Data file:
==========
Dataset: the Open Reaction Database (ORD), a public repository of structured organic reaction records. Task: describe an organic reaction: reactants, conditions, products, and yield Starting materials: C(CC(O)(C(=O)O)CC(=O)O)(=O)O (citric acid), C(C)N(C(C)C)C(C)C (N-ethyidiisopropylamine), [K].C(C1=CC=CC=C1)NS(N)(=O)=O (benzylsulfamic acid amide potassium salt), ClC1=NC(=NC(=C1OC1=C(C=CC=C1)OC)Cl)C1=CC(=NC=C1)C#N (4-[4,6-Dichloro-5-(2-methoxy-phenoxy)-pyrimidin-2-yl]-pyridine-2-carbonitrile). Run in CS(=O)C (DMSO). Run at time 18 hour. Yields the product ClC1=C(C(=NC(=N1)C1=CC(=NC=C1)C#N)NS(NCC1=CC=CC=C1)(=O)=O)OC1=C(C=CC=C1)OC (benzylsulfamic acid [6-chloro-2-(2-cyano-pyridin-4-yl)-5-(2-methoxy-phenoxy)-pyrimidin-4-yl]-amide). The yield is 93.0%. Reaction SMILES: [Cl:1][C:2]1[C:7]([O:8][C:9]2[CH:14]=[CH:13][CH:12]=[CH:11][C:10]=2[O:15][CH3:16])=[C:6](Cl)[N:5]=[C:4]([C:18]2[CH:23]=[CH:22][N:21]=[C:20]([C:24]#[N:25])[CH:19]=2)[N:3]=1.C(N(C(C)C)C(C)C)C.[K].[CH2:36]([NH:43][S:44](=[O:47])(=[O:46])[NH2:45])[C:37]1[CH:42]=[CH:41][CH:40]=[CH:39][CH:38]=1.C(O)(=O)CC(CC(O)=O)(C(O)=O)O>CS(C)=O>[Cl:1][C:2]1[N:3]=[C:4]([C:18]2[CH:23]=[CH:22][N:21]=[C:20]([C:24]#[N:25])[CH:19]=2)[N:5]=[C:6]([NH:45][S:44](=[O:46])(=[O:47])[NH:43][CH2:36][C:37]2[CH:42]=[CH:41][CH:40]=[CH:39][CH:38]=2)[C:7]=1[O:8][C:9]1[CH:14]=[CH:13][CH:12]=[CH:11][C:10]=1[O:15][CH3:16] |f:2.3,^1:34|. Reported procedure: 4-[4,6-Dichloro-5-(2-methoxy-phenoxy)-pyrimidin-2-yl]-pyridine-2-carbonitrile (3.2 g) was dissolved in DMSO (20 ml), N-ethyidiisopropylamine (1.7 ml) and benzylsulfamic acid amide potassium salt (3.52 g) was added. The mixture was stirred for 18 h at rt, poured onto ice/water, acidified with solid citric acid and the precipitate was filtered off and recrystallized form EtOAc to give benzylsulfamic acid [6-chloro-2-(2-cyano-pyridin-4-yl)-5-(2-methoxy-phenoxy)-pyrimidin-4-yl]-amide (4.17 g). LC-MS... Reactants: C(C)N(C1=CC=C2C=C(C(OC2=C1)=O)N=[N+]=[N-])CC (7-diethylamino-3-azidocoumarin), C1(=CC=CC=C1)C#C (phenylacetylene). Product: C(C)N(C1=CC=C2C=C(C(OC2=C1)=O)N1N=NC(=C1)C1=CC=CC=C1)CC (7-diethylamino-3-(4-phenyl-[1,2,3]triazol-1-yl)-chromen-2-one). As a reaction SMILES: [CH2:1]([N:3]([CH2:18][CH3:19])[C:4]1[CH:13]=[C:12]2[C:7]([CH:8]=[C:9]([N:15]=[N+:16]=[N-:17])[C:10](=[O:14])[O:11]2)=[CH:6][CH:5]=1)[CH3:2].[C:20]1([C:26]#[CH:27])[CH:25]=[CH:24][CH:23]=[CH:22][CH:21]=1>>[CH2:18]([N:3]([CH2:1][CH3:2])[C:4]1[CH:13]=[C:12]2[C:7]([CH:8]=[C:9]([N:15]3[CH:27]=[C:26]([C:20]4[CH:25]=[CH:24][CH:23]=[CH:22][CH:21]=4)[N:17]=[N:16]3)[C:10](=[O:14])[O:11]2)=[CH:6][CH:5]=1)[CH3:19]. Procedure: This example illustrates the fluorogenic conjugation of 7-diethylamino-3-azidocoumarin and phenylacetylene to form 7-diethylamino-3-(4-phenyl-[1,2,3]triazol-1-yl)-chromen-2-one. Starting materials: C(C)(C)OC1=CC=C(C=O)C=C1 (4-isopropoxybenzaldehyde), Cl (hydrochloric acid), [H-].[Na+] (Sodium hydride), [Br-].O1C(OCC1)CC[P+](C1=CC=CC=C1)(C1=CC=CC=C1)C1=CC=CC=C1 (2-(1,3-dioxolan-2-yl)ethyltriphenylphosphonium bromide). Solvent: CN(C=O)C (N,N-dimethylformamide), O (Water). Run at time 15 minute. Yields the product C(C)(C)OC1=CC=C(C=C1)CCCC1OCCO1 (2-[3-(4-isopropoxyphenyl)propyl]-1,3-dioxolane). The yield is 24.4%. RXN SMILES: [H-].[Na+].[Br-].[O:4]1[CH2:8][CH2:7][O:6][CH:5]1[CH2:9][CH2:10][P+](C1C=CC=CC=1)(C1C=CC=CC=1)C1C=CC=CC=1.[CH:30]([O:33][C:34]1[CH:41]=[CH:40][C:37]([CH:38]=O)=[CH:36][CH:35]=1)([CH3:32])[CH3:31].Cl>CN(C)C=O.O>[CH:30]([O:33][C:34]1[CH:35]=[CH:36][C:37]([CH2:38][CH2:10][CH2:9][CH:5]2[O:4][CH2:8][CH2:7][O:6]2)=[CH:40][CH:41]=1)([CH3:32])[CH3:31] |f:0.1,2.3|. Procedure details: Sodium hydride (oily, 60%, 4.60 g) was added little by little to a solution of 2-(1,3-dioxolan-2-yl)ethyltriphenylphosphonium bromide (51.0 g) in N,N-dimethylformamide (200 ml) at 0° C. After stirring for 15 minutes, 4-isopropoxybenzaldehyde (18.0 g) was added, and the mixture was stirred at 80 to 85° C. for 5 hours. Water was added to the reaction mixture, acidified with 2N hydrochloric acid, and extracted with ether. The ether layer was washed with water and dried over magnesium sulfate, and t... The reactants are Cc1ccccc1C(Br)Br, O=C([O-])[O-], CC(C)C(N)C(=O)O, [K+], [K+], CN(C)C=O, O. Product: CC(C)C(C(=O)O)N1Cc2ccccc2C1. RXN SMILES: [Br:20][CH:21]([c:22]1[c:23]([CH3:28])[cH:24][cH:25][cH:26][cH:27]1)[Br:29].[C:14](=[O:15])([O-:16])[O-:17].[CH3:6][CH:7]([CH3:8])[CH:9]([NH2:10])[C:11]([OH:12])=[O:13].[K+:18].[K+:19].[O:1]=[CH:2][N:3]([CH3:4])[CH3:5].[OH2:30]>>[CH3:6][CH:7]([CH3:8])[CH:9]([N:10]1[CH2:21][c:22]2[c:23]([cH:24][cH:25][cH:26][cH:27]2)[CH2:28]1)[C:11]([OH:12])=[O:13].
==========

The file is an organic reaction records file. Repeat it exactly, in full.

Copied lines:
Dataset: the Open Reaction Database (ORD), a public repository of structured organic reaction records. Task: describe an organic reaction: reactants, conditions, products, and yield Starting materials: C(CC(O)(C(=O)O)CC(=O)O)(=O)O (citric acid), C(C)N(C(C)C)C(C)C (N-ethyidiisopropylamine), [K].C(C1=CC=CC=C1)NS(N)(=O)=O (benzylsulfamic acid amide potassium salt), ClC1=NC(=NC(=C1OC1=C(C=CC=C1)OC)Cl)C1=CC(=NC=C1)C#N (4-[4,6-Dichloro-5-(2-methoxy-phenoxy)-pyrimidin-2-yl]-pyridine-2-carbonitrile). Run in CS(=O)C (DMSO). Run at time 18 hour. Yields the product ClC1=C(C(=NC(=N1)C1=CC(=NC=C1)C#N)NS(NCC1=CC=CC=C1)(=O)=O)OC1=C(C=CC=C1)OC (benzylsulfamic acid [6-chloro-2-(2-cyano-pyridin-4-yl)-5-(2-methoxy-phenoxy)-pyrimidin-4-yl]-amide). The yield is 93.0%. Reaction SMILES: [Cl:1][C:2]1[C:7]([O:8][C:9]2[CH:14]=[CH:13][CH:12]=[CH:11][C:10]=2[O:15][CH3:16])=[C:6](Cl)[N:5]=[C:4]([C:18]2[CH:23]=[CH:22][N:21]=[C:20]([C:24]#[N:25])[CH:19]=2)[N:3]=1.C(N(C(C)C)C(C)C)C.[K].[CH2:36]([NH:43][S:44](=[O:47])(=[O:46])[NH2:45])[C:37]1[CH:42]=[CH:41][CH:40]=[CH:39][CH:38]=1.C(O)(=O)CC(CC(O)=O)(C(O)=O)O>CS(C)=O>[Cl:1][C:2]1[N:3]=[C:4]([C:18]2[CH:23]=[CH:22][N:21]=[C:20]([C:24]#[N:25])[CH:19]=2)[N:5]=[C:6]([NH:45][S:44](=[O:46])(=[O:47])[NH:43][CH2:36][C:37]2[CH:42]=[CH:41][CH:40]=[CH:39][CH:38]=2)[C:7]=1[O:8][C:9]1[CH:14]=[CH:13][CH:12]=[CH:11][C:10]=1[O:15][CH3:16] |f:2.3,^1:34|. Reported procedure: 4-[4,6-Dichloro-5-(2-methoxy-phenoxy)-pyrimidin-2-yl]-pyridine-2-carbonitrile (3.2 g) was dissolved in DMSO (20 ml), N-ethyidiisopropylamine (1.7 ml) and benzylsulfamic acid amide potassium salt (3.52 g) was added. The mixture was stirred for 18 h at rt, poured onto ice/water, acidified with solid citric acid and the precipitate was filtered off and recrystallized form EtOAc to give benzylsulfamic acid [6-chloro-2-(2-cyano-pyridin-4-yl)-5-(2-methoxy-phenoxy)-pyrimidin-4-yl]-amide (4.17 g). LC-MS... Reactants: C(C)N(C1=CC=C2C=C(C(OC2=C1)=O)N=[N+]=[N-])CC (7-diethylamino-3-azidocoumarin), C1(=CC=CC=C1)C#C (phenylacetylene). Product: C(C)N(C1=CC=C2C=C(C(OC2=C1)=O)N1N=NC(=C1)C1=CC=CC=C1)CC (7-diethylamino-3-(4-phenyl-[1,2,3]triazol-1-yl)-chromen-2-one). As a reaction SMILES: [CH2:1]([N:3]([CH2:18][CH3:19])[C:4]1[CH:13]=[C:12]2[C:7]([CH:8]=[C:9]([N:15]=[N+:16]=[N-:17])[C:10](=[O:14])[O:11]2)=[CH:6][CH:5]=1)[CH3:2].[C:20]1([C:26]#[CH:27])[CH:25]=[CH:24][CH:23]=[CH:22][CH:21]=1>>[CH2:18]([N:3]([CH2:1][CH3:2])[C:4]1[CH:13]=[C:12]2[C:7]([CH:8]=[C:9]([N:15]3[CH:27]=[C:26]([C:20]4[CH:25]=[CH:24][CH:23]=[CH:22][CH:21]=4)[N:17]=[N:16]3)[C:10](=[O:14])[O:11]2)=[CH:6][CH:5]=1)[CH3:19]. Procedure: This example illustrates the fluorogenic conjugation of 7-diethylamino-3-azidocoumarin and phenylacetylene to form 7-diethylamino-3-(4-phenyl-[1,2,3]triazol-1-yl)-chromen-2-one. Starting materials: C(C)(C)OC1=CC=C(C=O)C=C1 (4-isopropoxybenzaldehyde), Cl (hydrochloric acid), [H-].[Na+] (Sodium hydride), [Br-].O1C(OCC1)CC[P+](C1=CC=CC=C1)(C1=CC=CC=C1)C1=CC=CC=C1 (2-(1,3-dioxolan-2-yl)ethyltriphenylphosphonium bromide). Solvent: CN(C=O)C (N,N-dimethylformamide), O (Water). Run at time 15 minute. Yields the product C(C)(C)OC1=CC=C(C=C1)CCCC1OCCO1 (2-[3-(4-isopropoxyphenyl)propyl]-1,3-dioxolane). The yield is 24.4%. RXN SMILES: [H-].[Na+].[Br-].[O:4]1[CH2:8][CH2:7][O:6][CH:5]1[CH2:9][CH2:10][P+](C1C=CC=CC=1)(C1C=CC=CC=1)C1C=CC=CC=1.[CH:30]([O:33][C:34]1[CH:41]=[CH:40][C:37]([CH:38]=O)=[CH:36][CH:35]=1)([CH3:32])[CH3:31].Cl>CN(C)C=O.O>[CH:30]([O:33][C:34]1[CH:35]=[CH:36][C:37]([CH2:38][CH2:10][CH2:9][CH:5]2[O:4][CH2:8][CH2:7][O:6]2)=[CH:40][CH:41]=1)([CH3:32])[CH3:31] |f:0.1,2.3|. Procedure details: Sodium hydride (oily, 60%, 4.60 g) was added little by little to a solution of 2-(1,3-dioxolan-2-yl)ethyltriphenylphosphonium bromide (51.0 g) in N,N-dimethylformamide (200 ml) at 0° C. After stirring for 15 minutes, 4-isopropoxybenzaldehyde (18.0 g) was added, and the mixture was stirred at 80 to 85° C. for 5 hours. Water was added to the reaction mixture, acidified with 2N hydrochloric acid, and extracted with ether. The ether layer was washed with water and dried over magnesium sulfate, and t... The reactants are Cc1ccccc1C(Br)Br, O=C([O-])[O-], CC(C)C(N)C(=O)O, [K+], [K+], CN(C)C=O, O. Product: CC(C)C(C(=O)O)N1Cc2ccccc2C1. RXN SMILES: [Br:20][CH:21]([c:22]1[c:23]([CH3:28])[cH:24][cH:25][cH:26][cH:27]1)[Br:29].[C:14](=[O:15])([O-:16])[O-:17].[CH3:6][CH:7]([CH3:8])[CH:9]([NH2:10])[C:11]([OH:12])=[O:13].[K+:18].[K+:19].[O:1]=[CH:2][N:3]([CH3:4])[CH3:5].[OH2:30]>>[CH3:6][CH:7]([CH3:8])[CH:9]([N:10]1[CH2:21][c:22]2[c:23]([cH:24][cH:25][cH:26][cH:27]2)[CH2:28]1)[C:11]([OH:12])=[O:13].